Newspaper article St Louis Post-Dispatch (MO)

Traffic Study to Help in Decision on Pedestrian Mall

Newspaper article St Louis Post-Dispatch (MO)

Traffic Study to Help in Decision on Pedestrian Mall

Article excerpt

Clayton officials launched Wednesday a traffic study to determine how the city's central business district would be affected if two blocks of Carondelet Avenue were permanently closed to form a pedestrian mall for the St. Louis County government center.

City Manager Steven Hoffner said he expected results from the study within a month. Mayor Ben Uchitelle said the city would speed up consideration of the street closing to help county officials draft plans for a new county jail. The jail is expected to house its first prisoners in February 1997.

"It is a potentially exciting development. But we're going to have to take a hard look at some of the features, particularly at closing Carondelet," Uchitelle said Tuesday. He spoke after James Baker, county director of administration, presented the county's proposed master plan for the government complex to Clayton officials.

In addition to the 12-story jail at the southeast corner of Carondelet and Central avenues, the master plan envisions a citizens' service center to consolidate offices where residents would pay taxes, register to vote, get birth records, file lawsuits and buy licenses. The center would be built in front of the current entrance of the Courthouse along Carondelet, which would be closed from Meramec to Central avenues.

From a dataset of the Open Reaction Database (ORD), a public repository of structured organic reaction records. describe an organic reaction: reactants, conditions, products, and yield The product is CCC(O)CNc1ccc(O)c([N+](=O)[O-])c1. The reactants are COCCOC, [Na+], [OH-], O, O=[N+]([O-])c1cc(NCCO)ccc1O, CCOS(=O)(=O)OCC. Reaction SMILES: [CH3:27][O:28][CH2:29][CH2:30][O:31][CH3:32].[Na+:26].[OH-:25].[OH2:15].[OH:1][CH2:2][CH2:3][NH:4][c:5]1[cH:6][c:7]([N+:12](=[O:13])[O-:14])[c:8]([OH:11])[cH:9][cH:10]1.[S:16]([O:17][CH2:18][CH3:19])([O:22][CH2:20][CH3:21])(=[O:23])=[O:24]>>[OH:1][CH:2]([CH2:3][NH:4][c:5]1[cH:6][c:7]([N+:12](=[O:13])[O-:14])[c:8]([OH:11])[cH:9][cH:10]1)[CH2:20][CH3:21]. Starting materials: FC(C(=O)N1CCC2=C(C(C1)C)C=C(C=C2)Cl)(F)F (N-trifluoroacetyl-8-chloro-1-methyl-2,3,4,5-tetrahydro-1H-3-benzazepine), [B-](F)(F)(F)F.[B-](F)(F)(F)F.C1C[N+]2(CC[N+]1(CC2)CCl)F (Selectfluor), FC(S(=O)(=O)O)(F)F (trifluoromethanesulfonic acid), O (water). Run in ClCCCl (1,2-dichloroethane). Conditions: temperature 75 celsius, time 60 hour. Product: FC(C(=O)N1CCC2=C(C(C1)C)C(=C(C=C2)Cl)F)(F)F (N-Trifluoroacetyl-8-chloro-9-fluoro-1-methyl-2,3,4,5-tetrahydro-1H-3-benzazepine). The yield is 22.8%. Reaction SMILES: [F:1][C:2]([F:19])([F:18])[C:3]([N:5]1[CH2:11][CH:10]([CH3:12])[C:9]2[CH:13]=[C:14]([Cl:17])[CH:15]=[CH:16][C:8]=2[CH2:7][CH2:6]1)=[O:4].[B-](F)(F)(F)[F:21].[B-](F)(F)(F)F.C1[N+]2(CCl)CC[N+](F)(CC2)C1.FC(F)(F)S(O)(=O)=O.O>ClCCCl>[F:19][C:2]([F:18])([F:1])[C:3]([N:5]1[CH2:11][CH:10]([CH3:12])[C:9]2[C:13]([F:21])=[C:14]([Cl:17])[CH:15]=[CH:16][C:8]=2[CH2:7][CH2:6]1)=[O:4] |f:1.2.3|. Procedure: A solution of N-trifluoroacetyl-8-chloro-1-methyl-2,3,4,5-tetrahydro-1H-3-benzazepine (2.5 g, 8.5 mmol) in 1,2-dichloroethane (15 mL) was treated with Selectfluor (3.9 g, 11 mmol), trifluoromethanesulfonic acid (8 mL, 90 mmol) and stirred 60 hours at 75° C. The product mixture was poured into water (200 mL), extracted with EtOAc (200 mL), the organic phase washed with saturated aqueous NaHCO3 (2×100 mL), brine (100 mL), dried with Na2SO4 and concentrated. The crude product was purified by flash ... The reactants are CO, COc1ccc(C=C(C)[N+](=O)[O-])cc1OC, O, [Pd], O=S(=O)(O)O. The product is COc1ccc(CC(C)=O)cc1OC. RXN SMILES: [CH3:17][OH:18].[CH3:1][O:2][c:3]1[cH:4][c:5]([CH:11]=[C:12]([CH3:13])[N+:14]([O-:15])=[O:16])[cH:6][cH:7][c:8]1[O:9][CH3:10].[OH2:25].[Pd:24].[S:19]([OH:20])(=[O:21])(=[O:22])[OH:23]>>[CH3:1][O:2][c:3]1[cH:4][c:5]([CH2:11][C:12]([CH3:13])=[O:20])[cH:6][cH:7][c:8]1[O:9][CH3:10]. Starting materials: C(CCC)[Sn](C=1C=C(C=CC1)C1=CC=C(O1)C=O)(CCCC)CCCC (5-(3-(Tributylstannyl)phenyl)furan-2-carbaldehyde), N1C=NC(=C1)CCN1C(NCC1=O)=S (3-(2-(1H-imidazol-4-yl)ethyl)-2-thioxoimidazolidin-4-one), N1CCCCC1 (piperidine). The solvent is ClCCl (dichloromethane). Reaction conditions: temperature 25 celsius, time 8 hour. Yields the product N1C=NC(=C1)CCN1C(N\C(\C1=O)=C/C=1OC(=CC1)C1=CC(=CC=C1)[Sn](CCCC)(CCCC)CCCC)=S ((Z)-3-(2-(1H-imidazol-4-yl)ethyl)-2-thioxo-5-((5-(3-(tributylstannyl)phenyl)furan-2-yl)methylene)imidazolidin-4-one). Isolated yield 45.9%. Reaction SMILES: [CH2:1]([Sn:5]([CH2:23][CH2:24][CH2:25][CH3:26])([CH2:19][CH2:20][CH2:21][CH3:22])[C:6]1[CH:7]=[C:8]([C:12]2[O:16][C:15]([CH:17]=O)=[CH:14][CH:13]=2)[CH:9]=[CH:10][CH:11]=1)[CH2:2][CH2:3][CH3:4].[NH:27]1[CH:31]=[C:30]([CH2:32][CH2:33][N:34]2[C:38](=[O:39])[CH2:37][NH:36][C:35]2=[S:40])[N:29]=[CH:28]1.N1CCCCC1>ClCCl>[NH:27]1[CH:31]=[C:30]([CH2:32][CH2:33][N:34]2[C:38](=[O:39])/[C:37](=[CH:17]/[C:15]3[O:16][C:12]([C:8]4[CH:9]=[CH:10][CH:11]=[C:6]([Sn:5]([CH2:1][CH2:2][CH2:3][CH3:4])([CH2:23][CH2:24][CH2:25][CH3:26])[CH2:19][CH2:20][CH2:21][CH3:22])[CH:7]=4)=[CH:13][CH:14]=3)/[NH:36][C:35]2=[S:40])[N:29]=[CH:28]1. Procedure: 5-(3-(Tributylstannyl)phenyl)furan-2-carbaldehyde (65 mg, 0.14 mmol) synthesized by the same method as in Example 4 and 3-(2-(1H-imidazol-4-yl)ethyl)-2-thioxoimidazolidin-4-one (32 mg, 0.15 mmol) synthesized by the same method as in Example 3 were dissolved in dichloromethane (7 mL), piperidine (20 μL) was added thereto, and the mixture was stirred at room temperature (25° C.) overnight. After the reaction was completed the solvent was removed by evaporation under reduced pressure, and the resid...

Baker said an indoor-outdoor restaurant might be built near the center.

The county also wants the city to close Carondelet from Central to Bemiston avenues to produce a tree-lined pedestrian mall.

Baker also suggested that the county and city acquire the property on the north side of Carondelet between Central and Bemiston and jointly develop it with business people.

The property initially would be used as a staging area and parking lot during the building of the jail. Having a staging area would save up to $700,000 in construction costs, Baker said.

Later, it would be the site of a private office building that would give the county government room to grow, if needed, Baker said. …

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